But O’Neill, who has gone through the initial DOT proposal in detail, says the implementation of it as it stands would be a serious detriment to his business, due to the parking spaces that would be lost near his locale on Skillman Avenue.

The initial DOT proposal would require existing parking spaces near the corner of right-turning streets to be removed to increase visibility for motorists. There are four right-turning streets by Aubergine, from 51st Street to 47th Street, which worries O’Neill. The lost spaces, he said, would impact his customers, many of whom drive in from Long Island City, Jackson Heights and Maspeth to be at his cafe.

Still, O’Neill said a better proposal could be worked out, and wondered whether the protected bike lanes could be installed on Queens Boulevard, linked to the ones that go from Woodside to Forest Hills. “No one wants to detrimentally affect businesses, but at the same time who doesn’t want safer streets?” he said.

Skillman Avenue (Photo: Nathaly Pesantez)

The initial proposal does have its supporters.

Juan Restrepo, the Queens organizer for Transportation Alternatives, said the initial protected bike lane proposal is a direct result of community demands for safer streets after the two April incidents.

“This is not a plan that is made to just gloss over safety improvements,” Restrepo said. “These are engineers who look at numbers and said it’s feasible.” While safety is the angle Restrepo is focusing on, he also claims there are studies that indicate businesses prosper when protected bike lanes are installed.

In August, Transportation Alternatives went to businesses on Skillman and 43rd Avenues to ask for their support in bringing protected bike lanes, and received close to 40 letters of support from them.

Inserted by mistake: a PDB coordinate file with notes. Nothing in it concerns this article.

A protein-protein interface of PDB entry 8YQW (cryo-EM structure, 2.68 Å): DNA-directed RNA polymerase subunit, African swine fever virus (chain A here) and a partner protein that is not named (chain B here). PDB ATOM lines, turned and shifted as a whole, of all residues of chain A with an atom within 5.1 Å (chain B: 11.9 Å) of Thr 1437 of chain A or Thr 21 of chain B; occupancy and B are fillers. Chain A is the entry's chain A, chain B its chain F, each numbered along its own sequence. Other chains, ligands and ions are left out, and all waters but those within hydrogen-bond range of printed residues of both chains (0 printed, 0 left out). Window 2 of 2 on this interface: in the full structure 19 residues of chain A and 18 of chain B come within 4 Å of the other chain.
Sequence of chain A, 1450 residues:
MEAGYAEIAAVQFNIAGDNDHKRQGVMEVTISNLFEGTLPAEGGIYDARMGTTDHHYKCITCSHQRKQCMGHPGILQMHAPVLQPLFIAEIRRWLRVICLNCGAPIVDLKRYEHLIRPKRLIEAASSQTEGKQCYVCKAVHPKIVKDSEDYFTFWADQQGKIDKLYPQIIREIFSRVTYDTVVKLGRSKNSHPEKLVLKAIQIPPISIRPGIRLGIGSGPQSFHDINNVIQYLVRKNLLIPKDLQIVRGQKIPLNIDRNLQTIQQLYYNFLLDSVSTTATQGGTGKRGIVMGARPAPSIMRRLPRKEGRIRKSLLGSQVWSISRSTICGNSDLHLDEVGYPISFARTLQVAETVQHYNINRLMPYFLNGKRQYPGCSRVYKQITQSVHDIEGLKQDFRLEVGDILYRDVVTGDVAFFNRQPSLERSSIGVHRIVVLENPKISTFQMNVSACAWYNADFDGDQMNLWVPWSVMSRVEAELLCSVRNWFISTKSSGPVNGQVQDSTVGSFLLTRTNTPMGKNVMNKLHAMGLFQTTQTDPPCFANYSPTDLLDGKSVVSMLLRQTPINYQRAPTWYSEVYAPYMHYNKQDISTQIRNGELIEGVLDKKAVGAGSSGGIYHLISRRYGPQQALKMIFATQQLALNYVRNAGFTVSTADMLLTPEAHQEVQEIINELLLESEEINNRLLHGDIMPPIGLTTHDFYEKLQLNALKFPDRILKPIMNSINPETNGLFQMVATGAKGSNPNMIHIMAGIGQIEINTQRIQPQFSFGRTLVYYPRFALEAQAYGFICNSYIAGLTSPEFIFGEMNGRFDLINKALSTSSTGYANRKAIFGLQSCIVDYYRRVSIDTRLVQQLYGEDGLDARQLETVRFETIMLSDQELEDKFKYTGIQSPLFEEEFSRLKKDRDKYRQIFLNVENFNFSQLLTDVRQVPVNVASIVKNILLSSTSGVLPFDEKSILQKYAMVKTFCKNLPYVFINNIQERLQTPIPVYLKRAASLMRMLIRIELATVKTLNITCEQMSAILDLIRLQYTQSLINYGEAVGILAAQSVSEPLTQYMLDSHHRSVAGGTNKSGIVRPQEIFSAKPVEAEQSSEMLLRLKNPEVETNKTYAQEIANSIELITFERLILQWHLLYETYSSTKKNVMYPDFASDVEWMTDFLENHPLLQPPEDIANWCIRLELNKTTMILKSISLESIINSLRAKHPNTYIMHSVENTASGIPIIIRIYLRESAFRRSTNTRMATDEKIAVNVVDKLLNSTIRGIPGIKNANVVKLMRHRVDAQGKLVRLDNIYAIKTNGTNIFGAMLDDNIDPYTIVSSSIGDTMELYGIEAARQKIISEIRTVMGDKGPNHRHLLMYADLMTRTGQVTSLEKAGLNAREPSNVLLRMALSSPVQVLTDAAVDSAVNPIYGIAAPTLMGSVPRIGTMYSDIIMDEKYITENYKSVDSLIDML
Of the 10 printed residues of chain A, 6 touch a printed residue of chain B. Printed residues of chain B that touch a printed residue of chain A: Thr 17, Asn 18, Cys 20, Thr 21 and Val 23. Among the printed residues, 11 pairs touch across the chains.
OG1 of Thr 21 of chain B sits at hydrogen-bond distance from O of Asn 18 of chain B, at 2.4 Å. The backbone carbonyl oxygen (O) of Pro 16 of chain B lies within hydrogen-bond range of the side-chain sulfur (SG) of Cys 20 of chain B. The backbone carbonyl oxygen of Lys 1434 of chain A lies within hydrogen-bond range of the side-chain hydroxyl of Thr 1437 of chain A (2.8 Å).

In July, the same group started a petition that called for protected bike lanes on the two avenues in memory of Reyes, which received close to 700 signatures. Both efforts were invoked in the DOT’s meeting with CB2 in November.

“We defer all choices on how to implement these lanes to the DOT,” Restrepo said, adding that the group highlighted the reduction of street crossing time, reducing the width of streets, and daylighting, when a parking spot is removed from the corner of the street, in their list of suggestions to the city.

Transportation Alternatives, which says it has a hundred thousand active supporters, and reported revenue of over 4 million in fiscal year 2016, has been instrumental in helping implement bike lanes and other traffic safety measures across the city since its founding in 1973.

Restrepo said that the Sunnyside Chamber of Commerce, and community residents who oppose the proposal, are not the only voices on the matter. “Who is the community when we have over 750 petition signatures asking for safety improvements?” he said. “There was a rally held where he [Reyes] was killed, Denise [CB2 Chair], Jimmy Van Bramer, and all cyclists came together and said this was preventable and something needs to be done. Here’s the DOT doing just that.”

The DOT says that Skillman and 43rd Avenues are essential corridors for Sunnyside, and that their plan will make the throughways safer for everyone who uses them. But the agency is also listening to neighborhood concerns.

“We have heard the concerns about loss of parking spaces, so we are working with schools, PTAs and other local stakeholders on an updated proposal, and we look forward to sharing details with the community board.”

In a statement, Councilmember Van Bramer said he has always been clear in his support for protected bike lanes, but did not feel the DOT’s initial proposal was ready to be voted on. “The DOT’s draft plan is well intentioned but I want to meet with them again and the Community Board to make sure that any final plan works for everyone and causes the least amount of disruption for local residents and small businesses,” he said.

TA volunteer at CB2 Transportation Committee meeting